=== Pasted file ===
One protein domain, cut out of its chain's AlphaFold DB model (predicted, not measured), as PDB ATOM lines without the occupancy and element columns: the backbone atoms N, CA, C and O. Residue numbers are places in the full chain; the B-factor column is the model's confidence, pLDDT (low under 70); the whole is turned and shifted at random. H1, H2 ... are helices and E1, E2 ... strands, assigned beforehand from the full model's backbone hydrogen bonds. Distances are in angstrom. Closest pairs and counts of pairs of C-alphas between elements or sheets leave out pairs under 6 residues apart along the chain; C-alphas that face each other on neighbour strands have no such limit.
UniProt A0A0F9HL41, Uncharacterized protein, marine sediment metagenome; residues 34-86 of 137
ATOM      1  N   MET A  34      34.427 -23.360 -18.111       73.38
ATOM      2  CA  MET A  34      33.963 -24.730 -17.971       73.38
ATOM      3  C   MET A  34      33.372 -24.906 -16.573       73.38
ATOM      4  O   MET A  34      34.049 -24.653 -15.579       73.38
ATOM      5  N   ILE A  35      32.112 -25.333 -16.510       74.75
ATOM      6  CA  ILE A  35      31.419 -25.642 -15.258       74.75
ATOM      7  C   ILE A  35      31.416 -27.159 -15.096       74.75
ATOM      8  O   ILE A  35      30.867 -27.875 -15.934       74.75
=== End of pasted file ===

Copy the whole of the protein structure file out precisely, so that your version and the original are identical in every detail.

One protein domain, cut out of its chain's AlphaFold DB model (predicted, not measured), as PDB ATOM lines without the occupancy and element columns: the backbone atoms N, CA, C and O. Residue numbers are places in the full chain; the B-factor column is the model's confidence, pLDDT (low under 70); the whole is turned and shifted at random. H1, H2 ... are helices and E1, E2 ... strands, assigned beforehand from the full model's backbone hydrogen bonds. Distances are in angstrom. Closest pairs and counts of pairs of C-alphas between elements or sheets leave out pairs under 6 residues apart along the chain; C-alphas that face each other on neighbour strands have no such limit.
UniProt A0A0F9HL41, Uncharacterized protein, marine sediment metagenome; residues 34-86 of 137
ATOM      1  N   MET A  34      34.427 -23.360 -18.111       73.38
ATOM      2  CA  MET A  34      33.963 -24.730 -17.971       73.38
ATOM      3  C   MET A  34      33.372 -24.906 -16.573       73.38
ATOM      4  O   MET A  34      34.049 -24.653 -15.579       73.38
ATOM      5  N   ILE A  35      32.112 -25.333 -16.510       74.75
ATOM      6  CA  ILE A  35      31.419 -25.642 -15.258       74.75
ATOM      7  C   ILE A  35      31.416 -27.159 -15.096       74.75
ATOM      8  O   ILE A  35      30.867 -27.875 -15.934       74.75